Randomized strategies for cardinality robustness in the knapsack problemRandomized strategies for cardinality robustness in the knapsack problemAA00862688 
"/Kobayashi, Yusuke/"Kobayashi, Yusuke ,
"/Takazawa, Kenjiro/"Takazawa, Kenjiro
699pp.53

62 , 201711 , Elsevier
ISSN:03043975
NCID:AA00862688
Description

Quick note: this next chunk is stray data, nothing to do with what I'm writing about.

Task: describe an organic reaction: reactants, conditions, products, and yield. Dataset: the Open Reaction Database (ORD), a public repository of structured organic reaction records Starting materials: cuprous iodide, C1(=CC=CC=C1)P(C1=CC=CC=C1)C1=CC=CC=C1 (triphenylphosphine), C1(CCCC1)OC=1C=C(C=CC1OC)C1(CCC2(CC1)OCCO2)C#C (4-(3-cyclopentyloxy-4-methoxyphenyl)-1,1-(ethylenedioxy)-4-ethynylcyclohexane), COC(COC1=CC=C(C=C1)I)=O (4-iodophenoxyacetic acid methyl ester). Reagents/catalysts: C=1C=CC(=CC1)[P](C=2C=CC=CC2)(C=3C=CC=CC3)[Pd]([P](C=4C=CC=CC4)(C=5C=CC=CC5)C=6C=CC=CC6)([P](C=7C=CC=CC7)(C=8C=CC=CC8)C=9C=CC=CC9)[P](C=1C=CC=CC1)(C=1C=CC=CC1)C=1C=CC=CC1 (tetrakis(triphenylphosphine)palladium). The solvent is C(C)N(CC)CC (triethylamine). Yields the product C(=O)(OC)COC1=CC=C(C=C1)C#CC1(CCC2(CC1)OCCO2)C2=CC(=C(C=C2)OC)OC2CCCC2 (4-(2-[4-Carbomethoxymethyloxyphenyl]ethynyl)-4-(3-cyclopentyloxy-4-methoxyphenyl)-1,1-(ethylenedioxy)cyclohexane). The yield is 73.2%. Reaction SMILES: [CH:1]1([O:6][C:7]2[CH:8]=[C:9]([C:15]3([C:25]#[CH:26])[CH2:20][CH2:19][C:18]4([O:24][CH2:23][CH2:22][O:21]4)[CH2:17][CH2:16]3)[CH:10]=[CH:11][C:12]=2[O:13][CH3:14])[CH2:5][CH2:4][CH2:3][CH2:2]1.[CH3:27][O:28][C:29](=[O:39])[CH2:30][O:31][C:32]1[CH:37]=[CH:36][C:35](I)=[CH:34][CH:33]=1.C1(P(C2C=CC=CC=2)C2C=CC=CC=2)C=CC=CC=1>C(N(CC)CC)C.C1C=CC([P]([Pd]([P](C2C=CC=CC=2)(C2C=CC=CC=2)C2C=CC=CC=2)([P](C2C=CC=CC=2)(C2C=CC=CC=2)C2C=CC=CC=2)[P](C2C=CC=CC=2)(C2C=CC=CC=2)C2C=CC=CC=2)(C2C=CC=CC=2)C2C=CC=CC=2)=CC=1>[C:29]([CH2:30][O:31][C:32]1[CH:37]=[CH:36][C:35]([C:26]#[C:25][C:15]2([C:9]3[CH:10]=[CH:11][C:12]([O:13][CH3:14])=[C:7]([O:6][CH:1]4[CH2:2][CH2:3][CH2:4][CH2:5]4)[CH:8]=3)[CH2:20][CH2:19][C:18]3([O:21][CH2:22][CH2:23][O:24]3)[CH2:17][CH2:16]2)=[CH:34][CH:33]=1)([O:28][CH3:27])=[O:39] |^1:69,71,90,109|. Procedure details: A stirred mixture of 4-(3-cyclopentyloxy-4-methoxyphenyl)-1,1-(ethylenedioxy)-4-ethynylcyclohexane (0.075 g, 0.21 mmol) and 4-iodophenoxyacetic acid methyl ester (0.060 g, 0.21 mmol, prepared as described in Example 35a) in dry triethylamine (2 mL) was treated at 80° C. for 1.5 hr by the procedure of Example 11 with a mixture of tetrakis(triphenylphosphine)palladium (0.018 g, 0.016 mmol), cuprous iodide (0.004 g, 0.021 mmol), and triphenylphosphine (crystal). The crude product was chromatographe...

We consider the following zerosum game related to the knapsack problem. Given an instance of the knapsack problem, Alice chooses a knapsack solution and Bob, knowing Alice’s solution, chooses a cardinalityk. Then, Alice obtains a payoff equal to the ratio of the profit of the best kitems in her solution to that of the best solution of size at most k. For α>0, a knapsack solution is called αrobustif it guarantees payoffα. If Alice adopts a deterministic strategy, the objective of Alice is to find a maxrobust knapsack solution. By applying the argument in Kakimura and Makino[6]for robustness in general independence systems, a (1/√μ)robust solution exists and is found in polynomial time, where μis the exchangeability of the independence system.In the present paper, we address randomized strategies for this zerosum game. Randomized strategies in robust independence systems are introduced by Matuschke, Skutella, and Soto[11]and they presented a randomized strategy with (1/ ln4)robustness for a certain class of independence systems. The knapsack problem, however, does not belong to this class. We first establish the intractability of the knapsack problem by showing an instance such that the robustness of an arbitrary randomized strategy is both O((loglogμ)/ logμ)and O((loglogρ)/ logρ), where ρ:=(thesizeofamaximumfeasibleset)(thesizeofaminimuminfeasibleset)−1. We then exhibit the power of randomness by designing two randomized strategies with robustness Ω (1/ logμ) and Ω (1/ logρ), respectively, which substantially improve upon that of known deterministic strategies and almost attain the above upper bounds. It is also noteworthy that our strategy applies to not only the knapsack problem but also independence systems for which an (approximately) optimal solution under a cardinality constraint is computable.
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